1. Soak the beans overnight in filtered water. Drain, rinse and set aside until ready to use.
  2. In a large pot, warm the olive oil over moderate heat. Add the onions, carrots, fennel and garlic. Saute until golden, about 15-20 minutes.
  3. Stir in the tomato paste and mix well to dissolve.
  4. Add the butternut squash, rice, beans and cover with water.
  5. Open the coconut cream. Reserve about ⅓ c. for garnish. If the can is cold, the cream will be solid; this is fine. Add the rest to the pot.
  6. Bring the stew to a gentle boil. Reduce the heat and simmer for about 45 minutes or until the beans are tender. Cooking time will vary based of the type of beans you are using. If it gets too thick, add more water.
  7. Using a hand held blender, puree part of the stew. You're looking for a chunky and smooth texture.
  8. Season with salt and pepper to taste.
  9. To serve, portion the stew into bowls. Top with a dollop of the reserved coconut cream. Sprinkle with dill.

 

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Comments

    • Emilie says

      Hello Karen! Welcome! I’m constantly thinking off new ways to utilize butternut squash. What I like in this recipe, is that you only need the neck part. You can save the bulb for something else. This Butternut Squash is one of my favorites. Plus, there’s some bonus recipes in that post as well. Do you freeze your squash? That’s always a good idea. Soups, risottos, muffins- so many things to make :)

  1. says

    I agree that the process of preparing wholesome food can feel exhausting at times (my secret fantasy is to have a personal chef – I’m not going to lie about it ;-) can you imagine someone making food to spec à la Oprah? yup, my rock ‘n roll fantasy. This looks beautiful Emilie – warming, simple, delicious. Love me a bowl of slop any day. Yay for fennel and the dill, a perfect touch. Happy New Year :)

    • Emilie says

      I just had this same conversation with my mom the other day…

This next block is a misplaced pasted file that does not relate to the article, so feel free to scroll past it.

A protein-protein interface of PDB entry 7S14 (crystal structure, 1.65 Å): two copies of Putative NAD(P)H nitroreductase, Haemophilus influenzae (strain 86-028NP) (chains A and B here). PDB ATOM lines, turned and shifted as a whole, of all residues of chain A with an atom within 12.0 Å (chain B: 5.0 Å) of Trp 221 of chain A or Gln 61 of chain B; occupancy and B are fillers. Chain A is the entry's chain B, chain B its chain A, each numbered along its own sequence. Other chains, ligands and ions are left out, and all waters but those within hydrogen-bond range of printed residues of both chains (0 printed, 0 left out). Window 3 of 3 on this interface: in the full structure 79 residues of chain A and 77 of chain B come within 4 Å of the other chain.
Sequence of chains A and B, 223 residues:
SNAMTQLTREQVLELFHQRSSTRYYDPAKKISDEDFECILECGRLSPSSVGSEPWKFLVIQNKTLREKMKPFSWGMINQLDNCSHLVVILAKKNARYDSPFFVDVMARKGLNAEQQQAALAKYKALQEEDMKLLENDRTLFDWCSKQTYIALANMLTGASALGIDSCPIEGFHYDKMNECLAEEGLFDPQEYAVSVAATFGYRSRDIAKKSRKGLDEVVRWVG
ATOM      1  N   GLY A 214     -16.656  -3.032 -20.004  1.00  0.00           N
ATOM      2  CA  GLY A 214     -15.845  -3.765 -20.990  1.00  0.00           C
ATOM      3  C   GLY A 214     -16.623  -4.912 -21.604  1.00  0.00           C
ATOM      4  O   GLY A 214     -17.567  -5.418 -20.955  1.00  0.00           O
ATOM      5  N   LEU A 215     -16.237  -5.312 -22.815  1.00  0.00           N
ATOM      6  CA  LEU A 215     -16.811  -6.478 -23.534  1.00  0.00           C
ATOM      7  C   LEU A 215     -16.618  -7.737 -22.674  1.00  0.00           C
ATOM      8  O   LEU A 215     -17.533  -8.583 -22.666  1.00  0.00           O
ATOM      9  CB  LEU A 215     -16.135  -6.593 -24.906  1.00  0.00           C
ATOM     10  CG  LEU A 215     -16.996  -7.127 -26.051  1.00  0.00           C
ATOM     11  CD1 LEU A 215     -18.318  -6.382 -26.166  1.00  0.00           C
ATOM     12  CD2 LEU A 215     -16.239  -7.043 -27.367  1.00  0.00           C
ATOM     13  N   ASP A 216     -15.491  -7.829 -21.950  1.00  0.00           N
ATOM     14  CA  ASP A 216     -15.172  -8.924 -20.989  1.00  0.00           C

Often times there’s so much prep work involved when dealing with vegetarian food. Peeling, soaking, chopping- it’s not like throwing chicken on the grill to have with salad. But on the flip side, you don’t have to sanitize your sink or deal with any gross meat juices (sorry, bad word). And usually, a veggie meal will feed a crowd at a lesser price. So, you know…

      But a private chef doesn’t sound all that bad either! ;)

  2. says

    LOL! Slop! Yes, I get it! My proverbial morning chocolate green smoothie is lovingly known as sludge! HAha!!

    Fabulous recipe, Emilie and so beautifully photographed. Thank you for the tip about rice.. I never thought about using it to thicken a soup. After-all it is a starch, like flour so I can see how it would work. I have some heirloom beans from a farm down the road and now I know another way to enjoy them! Thanks Emilie!

    • Emilie says

      Hooray for sludge & slop! I guess we’re on the same wavelength ;)

      The rice tip is great. Obviously, I could’ve pureed some beans to achieve thickness, however the random flecks of rice really adds a nice texture (well, as nice as ‘slop’ can get…). It’s somewhere between a soup and stew. Very comforting.

      And aren’t heirloom beans so pretty? I’m on kick with this whole concept and I’m just loving the variety. A new market opened up near by and they have the greatest products. So inspiring ;)

    • Emilie says

      Hello Katrina! Thank you! It’s super filling and packed with all good things. I’m still working through this last batch!